Urban Prep celebrates getting all seniors into four-year colleges
BY LAUREN FITZPATRICK Education Reporter firstname.lastname@example.org March 28, 2013 3:06PM
Updated: May 1, 2013 2:36PM
One by one, the seven young men strode to the front of Urban Prep Academy’s gym.
Wearing smart blue blazers and khakis, they changed their usual red ties to red and gold striped ones handed to them with the help of Mayor Rahm Emanuel, ties signaling they too got college acceptance letters
The seven were the last of the 2013 class of 167 seniors of Urban Prep’s Englewood and West campuses to find out which college they might go to. The other 160, who had received their letters in past weeks, were already standing at the front of the gym.
After Darion Belt, Donald Blackwell, Brandon Drummond, Terrick Middleton, Boo-shay Norton, Vernon Spells and Malcolm Williams, were in red and gold Thursday afternoon, hip hop music boomed and classmates, teachers and parents jumped to their feat.
The applause was deafening.
Urban Prep, a network of all-boy charter high schools that focuses on getting African-American boys into college, has boasted for the fourth year that every one of the seniors who made it this far are on track to graduate and are heading to college.
“At Urban Prep, college is not a dream, it’s a reality,” co-founder and CEO Tim King said. “College acceptance is the new black.”
Indeed, the combined senior class of 167 racked up a total of $6 million in grants and scholarships to some 125 unique colleges. Two students were accepted to 20 schools each. Two others account for more than $600,000 each in scholarship offers from all of the schools they got into.
“Let us start celebrating as a city the kids who graduate and make it to college,” the mayor said in the gym of the Englewood campus, 6201 S. Stewart, just as the city celebrates big sports championships.
Emanuel, who’s been praising Urban Prep as far back as his inaugural address, cheered the students for being accepted into so many institutions and racking up tons of scholarships, but said the numbers of colleges and grants couldn’t speak to the obstacles the young men overcame.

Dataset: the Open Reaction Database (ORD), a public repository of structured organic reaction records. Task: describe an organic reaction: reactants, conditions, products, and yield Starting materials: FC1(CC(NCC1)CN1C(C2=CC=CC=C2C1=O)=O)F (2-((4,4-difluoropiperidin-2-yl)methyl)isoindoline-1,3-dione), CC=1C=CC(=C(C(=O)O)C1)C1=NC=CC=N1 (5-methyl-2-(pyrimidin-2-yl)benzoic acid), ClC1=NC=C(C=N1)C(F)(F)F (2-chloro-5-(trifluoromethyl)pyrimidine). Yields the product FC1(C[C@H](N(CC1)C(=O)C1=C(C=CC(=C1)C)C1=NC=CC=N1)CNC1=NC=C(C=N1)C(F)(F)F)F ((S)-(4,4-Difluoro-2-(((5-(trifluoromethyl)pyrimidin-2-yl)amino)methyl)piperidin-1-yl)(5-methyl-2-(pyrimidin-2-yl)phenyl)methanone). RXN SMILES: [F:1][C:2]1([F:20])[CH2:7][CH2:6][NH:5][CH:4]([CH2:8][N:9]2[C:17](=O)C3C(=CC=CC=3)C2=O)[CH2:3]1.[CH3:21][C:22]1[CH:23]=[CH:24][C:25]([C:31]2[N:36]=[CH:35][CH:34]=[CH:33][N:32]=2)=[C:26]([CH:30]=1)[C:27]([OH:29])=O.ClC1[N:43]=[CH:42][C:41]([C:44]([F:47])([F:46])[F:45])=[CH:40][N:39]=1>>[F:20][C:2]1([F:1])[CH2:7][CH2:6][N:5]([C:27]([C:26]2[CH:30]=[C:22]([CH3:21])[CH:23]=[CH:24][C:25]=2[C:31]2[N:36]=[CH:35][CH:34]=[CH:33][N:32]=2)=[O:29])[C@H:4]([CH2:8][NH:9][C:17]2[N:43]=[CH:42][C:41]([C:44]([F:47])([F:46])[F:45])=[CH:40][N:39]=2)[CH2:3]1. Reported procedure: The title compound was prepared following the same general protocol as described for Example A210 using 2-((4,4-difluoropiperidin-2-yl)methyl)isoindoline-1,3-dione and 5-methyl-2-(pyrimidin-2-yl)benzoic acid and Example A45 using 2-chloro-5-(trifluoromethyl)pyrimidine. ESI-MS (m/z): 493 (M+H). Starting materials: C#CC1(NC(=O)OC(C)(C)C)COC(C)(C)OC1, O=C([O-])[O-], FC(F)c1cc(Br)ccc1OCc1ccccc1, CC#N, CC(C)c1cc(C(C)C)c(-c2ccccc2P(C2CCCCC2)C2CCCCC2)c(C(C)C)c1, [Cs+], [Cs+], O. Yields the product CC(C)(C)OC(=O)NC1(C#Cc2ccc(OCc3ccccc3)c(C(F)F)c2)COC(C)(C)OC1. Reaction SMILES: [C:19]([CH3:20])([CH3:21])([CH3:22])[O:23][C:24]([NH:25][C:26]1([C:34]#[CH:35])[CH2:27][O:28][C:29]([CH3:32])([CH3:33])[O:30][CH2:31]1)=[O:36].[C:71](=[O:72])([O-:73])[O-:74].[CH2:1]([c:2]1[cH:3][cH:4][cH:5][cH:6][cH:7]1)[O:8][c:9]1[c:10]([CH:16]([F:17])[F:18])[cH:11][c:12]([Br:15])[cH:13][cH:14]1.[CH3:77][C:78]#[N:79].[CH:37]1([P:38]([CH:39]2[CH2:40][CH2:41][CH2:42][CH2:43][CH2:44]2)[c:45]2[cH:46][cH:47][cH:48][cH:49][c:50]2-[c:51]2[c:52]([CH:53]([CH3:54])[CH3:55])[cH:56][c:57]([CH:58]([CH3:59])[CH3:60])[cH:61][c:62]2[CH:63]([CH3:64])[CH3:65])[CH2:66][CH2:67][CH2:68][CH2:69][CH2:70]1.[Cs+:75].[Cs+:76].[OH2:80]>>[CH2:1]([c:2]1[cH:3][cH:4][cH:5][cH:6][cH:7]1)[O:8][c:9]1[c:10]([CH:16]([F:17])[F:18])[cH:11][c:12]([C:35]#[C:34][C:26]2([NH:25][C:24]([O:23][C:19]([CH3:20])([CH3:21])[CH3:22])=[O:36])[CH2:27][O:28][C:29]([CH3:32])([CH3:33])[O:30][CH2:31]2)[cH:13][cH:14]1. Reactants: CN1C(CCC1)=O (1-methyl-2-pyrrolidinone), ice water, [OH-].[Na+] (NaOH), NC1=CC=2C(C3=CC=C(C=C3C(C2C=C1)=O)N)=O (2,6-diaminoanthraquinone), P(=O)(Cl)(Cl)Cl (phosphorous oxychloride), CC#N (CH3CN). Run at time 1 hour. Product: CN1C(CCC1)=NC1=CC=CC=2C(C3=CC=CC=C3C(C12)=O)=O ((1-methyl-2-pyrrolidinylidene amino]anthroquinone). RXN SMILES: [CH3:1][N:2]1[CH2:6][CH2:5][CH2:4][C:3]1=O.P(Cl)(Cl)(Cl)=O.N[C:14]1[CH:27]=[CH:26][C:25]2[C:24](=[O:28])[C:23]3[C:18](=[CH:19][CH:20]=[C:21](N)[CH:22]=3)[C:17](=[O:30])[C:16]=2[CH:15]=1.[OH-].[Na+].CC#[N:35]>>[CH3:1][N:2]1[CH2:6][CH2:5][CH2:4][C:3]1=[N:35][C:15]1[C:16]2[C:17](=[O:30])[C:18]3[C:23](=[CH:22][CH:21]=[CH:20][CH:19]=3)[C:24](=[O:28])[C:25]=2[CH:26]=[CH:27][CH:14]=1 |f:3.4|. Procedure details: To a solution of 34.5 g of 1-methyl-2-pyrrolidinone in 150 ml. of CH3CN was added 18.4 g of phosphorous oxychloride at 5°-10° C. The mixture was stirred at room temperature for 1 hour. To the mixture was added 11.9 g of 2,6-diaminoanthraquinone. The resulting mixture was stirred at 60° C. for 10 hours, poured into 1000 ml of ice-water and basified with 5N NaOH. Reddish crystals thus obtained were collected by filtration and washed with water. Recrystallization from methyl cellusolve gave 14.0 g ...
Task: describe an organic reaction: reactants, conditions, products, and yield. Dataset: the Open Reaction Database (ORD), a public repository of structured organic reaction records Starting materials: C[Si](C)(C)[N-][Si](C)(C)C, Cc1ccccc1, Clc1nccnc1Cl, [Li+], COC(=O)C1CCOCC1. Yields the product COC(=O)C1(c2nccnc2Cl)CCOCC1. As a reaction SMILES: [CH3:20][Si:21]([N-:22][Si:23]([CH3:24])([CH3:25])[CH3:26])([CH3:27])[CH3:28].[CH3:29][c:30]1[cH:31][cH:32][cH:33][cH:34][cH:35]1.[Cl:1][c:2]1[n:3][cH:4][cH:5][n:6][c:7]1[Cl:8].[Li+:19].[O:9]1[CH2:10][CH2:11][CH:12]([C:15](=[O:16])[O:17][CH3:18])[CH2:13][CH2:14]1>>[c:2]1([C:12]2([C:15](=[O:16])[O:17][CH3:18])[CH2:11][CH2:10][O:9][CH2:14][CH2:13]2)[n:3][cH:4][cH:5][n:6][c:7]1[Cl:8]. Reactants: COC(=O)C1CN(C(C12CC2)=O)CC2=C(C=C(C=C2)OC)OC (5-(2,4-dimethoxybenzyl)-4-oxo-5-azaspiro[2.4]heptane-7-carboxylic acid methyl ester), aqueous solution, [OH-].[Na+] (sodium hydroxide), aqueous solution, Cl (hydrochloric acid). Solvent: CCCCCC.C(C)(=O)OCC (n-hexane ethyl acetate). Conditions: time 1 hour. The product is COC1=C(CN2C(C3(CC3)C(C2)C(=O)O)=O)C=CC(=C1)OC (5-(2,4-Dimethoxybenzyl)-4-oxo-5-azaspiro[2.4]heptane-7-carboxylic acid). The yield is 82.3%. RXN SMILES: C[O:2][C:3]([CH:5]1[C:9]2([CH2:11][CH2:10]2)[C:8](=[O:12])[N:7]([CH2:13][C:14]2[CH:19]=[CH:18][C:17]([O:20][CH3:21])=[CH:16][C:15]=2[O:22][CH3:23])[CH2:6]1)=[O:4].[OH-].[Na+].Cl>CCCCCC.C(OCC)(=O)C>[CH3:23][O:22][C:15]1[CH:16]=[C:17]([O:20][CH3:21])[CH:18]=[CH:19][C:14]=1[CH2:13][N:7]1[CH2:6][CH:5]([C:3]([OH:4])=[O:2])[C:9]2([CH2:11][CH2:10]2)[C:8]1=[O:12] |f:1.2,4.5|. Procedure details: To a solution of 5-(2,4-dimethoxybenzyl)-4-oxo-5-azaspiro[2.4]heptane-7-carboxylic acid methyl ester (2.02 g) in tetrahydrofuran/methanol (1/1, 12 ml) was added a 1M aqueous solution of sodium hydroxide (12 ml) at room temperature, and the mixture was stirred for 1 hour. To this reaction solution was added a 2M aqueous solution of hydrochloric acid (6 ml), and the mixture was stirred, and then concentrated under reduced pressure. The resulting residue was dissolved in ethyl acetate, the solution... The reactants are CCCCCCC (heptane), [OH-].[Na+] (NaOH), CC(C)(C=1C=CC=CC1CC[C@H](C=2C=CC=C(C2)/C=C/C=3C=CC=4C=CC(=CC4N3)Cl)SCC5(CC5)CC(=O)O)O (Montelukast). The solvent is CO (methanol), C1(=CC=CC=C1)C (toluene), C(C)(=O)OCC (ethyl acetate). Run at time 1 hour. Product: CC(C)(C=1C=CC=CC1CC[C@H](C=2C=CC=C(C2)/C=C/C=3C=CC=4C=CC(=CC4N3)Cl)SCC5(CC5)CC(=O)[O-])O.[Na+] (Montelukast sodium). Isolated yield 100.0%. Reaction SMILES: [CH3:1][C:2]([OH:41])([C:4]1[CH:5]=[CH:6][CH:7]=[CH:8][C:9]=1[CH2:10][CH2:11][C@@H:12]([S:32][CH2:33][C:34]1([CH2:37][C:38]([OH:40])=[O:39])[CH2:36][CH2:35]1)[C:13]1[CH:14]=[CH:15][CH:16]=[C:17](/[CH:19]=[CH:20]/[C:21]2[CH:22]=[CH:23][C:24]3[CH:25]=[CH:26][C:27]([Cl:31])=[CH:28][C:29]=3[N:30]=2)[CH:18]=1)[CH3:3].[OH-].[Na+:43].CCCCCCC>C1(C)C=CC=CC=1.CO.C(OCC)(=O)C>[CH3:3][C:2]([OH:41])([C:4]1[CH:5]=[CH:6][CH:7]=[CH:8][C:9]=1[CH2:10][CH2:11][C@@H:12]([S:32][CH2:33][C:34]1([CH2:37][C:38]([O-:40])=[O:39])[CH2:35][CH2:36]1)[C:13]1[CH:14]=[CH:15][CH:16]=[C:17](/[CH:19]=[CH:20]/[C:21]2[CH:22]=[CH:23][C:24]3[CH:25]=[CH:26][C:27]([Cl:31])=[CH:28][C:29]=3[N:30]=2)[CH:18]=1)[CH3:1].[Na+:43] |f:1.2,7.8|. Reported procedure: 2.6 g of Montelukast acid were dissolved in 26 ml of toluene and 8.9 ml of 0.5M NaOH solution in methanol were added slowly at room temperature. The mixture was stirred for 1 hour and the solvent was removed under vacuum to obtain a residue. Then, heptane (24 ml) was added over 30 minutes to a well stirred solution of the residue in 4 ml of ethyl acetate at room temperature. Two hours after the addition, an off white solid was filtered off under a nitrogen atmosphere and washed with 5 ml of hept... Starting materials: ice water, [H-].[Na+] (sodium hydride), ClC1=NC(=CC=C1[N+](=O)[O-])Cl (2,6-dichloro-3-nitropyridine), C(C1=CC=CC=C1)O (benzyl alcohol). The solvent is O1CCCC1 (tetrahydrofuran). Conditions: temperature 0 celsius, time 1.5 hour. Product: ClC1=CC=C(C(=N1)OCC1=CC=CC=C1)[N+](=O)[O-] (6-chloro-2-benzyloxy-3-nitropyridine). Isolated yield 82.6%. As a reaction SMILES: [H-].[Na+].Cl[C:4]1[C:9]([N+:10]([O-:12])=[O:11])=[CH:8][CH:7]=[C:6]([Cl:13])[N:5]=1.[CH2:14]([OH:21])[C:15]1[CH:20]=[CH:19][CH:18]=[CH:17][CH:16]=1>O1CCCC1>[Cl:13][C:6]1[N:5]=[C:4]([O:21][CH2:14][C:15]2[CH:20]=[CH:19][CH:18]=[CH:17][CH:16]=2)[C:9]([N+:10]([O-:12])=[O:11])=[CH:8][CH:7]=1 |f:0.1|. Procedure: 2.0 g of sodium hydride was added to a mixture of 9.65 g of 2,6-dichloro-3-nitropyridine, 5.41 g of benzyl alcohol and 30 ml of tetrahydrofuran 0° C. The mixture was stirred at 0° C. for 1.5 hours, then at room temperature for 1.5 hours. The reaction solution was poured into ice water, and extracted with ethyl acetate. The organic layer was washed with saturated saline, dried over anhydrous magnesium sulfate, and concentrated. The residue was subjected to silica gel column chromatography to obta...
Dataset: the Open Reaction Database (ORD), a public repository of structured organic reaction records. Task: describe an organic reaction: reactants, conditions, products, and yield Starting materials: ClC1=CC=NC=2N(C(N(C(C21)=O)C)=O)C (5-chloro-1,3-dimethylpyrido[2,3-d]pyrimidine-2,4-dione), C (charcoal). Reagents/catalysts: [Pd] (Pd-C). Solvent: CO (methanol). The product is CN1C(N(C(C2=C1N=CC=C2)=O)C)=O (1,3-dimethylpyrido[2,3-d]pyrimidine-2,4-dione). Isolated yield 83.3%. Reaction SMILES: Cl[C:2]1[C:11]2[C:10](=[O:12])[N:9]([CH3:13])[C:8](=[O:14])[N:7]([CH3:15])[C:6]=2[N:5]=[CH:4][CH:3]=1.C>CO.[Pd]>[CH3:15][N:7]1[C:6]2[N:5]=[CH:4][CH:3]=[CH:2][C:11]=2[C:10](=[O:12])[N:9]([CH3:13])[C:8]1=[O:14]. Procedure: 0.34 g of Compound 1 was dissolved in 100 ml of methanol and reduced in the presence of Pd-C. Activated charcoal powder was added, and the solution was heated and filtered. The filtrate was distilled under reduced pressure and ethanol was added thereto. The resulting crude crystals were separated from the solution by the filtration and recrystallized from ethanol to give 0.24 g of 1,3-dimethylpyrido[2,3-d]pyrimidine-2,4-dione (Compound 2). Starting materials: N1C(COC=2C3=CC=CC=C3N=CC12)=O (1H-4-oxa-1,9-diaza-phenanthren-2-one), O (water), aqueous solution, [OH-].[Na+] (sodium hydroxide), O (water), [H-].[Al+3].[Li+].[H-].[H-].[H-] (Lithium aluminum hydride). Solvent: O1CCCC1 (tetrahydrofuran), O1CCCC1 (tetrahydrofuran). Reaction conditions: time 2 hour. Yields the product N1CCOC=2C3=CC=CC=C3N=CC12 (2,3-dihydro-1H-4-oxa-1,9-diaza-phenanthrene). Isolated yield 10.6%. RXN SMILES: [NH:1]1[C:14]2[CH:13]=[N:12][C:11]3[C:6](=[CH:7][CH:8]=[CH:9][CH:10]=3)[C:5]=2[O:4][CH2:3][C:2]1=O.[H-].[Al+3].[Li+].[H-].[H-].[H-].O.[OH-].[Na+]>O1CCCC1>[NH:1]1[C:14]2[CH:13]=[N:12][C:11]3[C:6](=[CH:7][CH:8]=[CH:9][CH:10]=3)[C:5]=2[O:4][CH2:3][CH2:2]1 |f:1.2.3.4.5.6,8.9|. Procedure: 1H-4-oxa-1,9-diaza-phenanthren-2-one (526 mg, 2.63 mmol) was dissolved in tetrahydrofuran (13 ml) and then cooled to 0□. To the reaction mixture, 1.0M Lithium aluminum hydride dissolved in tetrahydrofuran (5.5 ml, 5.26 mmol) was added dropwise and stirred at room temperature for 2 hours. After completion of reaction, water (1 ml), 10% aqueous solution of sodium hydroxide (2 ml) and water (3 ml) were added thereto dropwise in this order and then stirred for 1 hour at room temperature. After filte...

“None of those numbers match the 100 percent graduation or 100 percent college acceptance rate,” Emanuel said. “What this 100 percent proves is it need not be the exception but it should be the expectation for every child in the city.”
The 100 percent, though, only pertains to the school’s students who made it this far. The senior classes started out much larger as freshmen. West Campus’s first ever senior class of 76 began high school four years ago with 125 freshman, according to CPS enrollment figures. Englewood Campus shows similar trends, with 91 seniors starting freshman year as 172 strong, according to the same data. In 2012, the school had 65 percent of freshman graduating within five years, according to CPS data, better than the district’s 61 percent average.
“Choice means people choosing to come to the school and people choosing to leave the school,” King explained. “There are going to be students who come to Urban Prep and realize, ‘This is not for me.’ “They choose to leave, they’re OK with that. What we’re not OK with is being a place where students come, and then we try in some way to get rid of them.”
Equilla Oates, mom of West Campus senior Steven May, said the school expects tough things from its students, just as she and Steven’s dad are tough on their son at home — yet very involved.
“With Urban Prep, you have to be — when you do the interview at the beginning, you sign a contract saying that we as parents will be involved in our son’s education, that the school is not here to raise our child.”
Oates is overwhelmed and excited for her son, and for “all the black men here at both campuses, as a community to see our black boys doing something positive.”
Steven’s bound for Morehouse but had a choice among the University of Florida State, Clark Atlanta, his dad, Steven May Sr. said, adding, “The acceptance letters are still coming.”